Antony Dunnes’ Reply to Hole-in-the-Wall cottage owner.

Tuesday 23 July 2002

To “Disgruntled Hole-in-the-Wall cottage owner” and other interested parties, from [email protected]

While I understand your concerns about the holding of the comp in the area, I’d just like to clear up a few points that you raised that I feel are misrepresented:

If you see instances of illegal activity, take action against the perpetrator, take photos etc - by not doing something active against it you appear to be “allowing” it to continue. As a spearo I also take it personally when others do things that tarnish the public’s view of the sport. Please try and get some instances of proof of “blatant disregard of ecological rules” as this would strengthen your case substantially and we would at least be able to help in preventing it from occurring again.

The 1999 comp is regarded by yourself as “a murder of fish stocks with no regard to limits” - do you have any idea as to the numbers of the various species groupings that were taken that were over the limit? The rules are that all catches must be made in accordance with the relevant authority’s limits (NMLS I think..) on penalty of disqualification. If you do have info on persons and their catches that were over the limits I would be very interested to hear about them as that then constitutes proof of transgressions as you say. The fish are shot during the day and only after the weigh-in, which does often continue into the hours of darkness especially at that time of year, will the fish be available for collection.The individual divers have to surrender their catch to the organising body. No personal gain issues are relevant here. As far as impact on the local’s catches go, around 50% of the catch, in numbers as seen from the comp result details, consists of fish generally not landed on hook and line such as Bank Steenbras (Natal Fingerfin), Cape Knifejaw and John Brown etc.

You say that spearos will continually shoot larger fish of the species they have already, my answer, as a competitor in that and other Nationals comps, is that you may do that once or twice but the increase in points that you then achieve is very small - much smaller that shooting another species that, as yet, you do not have in your bag. The points system works like this: one point is awarded for the fish being above the minimum weight and of the correct species, thereafter it is a point per kg. So if you shoot one fish of 2kg it will amount to 1+2=3 points. If you then shoot another of even 1kg more it gets you to 4 points - an increase of only 1 point! where if you shot another fish, of a species that you are lacking, of only 1kg it will increase your points by 2 points so generally it is far more point efficient to try to utilise your efforts by shooting more species than “upgrading” your current catch. Also, once you have opted to shoot the “upgrade”, as luck will have it, a good size, new species will likely then present itself to you!! Ooopppsss!!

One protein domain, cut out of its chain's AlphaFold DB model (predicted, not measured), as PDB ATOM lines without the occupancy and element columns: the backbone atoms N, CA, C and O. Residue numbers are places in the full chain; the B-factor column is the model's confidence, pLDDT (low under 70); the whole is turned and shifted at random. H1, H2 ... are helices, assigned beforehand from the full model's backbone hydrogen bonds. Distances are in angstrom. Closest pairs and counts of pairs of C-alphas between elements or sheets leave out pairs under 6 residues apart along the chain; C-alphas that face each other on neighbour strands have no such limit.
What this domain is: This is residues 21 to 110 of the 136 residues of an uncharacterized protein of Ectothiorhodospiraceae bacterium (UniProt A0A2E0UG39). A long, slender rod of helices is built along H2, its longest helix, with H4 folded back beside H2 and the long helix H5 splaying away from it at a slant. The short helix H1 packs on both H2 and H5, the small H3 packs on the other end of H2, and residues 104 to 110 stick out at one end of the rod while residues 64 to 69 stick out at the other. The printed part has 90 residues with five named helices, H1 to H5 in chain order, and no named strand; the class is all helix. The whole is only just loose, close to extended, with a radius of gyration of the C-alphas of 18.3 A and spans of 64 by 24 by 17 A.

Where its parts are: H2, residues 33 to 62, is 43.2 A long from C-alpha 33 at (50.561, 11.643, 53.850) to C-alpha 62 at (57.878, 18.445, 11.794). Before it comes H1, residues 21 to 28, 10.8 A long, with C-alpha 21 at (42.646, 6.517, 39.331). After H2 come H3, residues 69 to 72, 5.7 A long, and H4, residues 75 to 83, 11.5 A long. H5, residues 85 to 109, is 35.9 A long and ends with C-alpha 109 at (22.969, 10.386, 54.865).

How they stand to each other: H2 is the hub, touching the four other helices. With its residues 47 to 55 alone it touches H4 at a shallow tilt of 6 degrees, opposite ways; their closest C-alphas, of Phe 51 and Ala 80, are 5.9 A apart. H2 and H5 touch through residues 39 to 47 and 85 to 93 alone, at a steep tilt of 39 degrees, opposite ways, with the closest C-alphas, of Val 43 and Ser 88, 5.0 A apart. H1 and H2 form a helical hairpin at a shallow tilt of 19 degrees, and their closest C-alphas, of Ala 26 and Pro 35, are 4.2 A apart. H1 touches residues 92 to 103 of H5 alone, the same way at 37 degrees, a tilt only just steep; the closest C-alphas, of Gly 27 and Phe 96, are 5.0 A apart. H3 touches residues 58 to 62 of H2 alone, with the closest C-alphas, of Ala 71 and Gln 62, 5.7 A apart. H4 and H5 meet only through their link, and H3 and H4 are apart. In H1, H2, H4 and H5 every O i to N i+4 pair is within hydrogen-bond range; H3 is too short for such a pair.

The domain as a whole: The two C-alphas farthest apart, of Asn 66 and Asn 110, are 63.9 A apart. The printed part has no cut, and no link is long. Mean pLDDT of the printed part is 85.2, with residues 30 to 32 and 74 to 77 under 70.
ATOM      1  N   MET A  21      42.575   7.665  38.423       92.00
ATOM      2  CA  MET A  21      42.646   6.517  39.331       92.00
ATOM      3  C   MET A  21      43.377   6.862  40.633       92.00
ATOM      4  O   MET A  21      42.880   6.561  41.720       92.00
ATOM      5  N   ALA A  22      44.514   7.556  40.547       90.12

The ban on spearing within the competition area applies only to competitors and their other team members as this would then give them a chance to influence the outcome of the comp unfairly, it is, surely, obvious that people not involved in the comp would still be free to continue in the manner that they have until then. SASA have detailed records of past comp catches and also of the previous comp held there which would allow them to compare that one and this year's one quite well. I look forward to seeing if there is any real difference in the catches made, as, I would imagine, would yourself and other cottage owners in the Hole in the Wall area (I seem to recall that catches made during the last comp and the previous comp held there differed very little), until then lets try and be objective and proactive in the observation and prevention of transgressions.

Best regards,
Anthony Dunne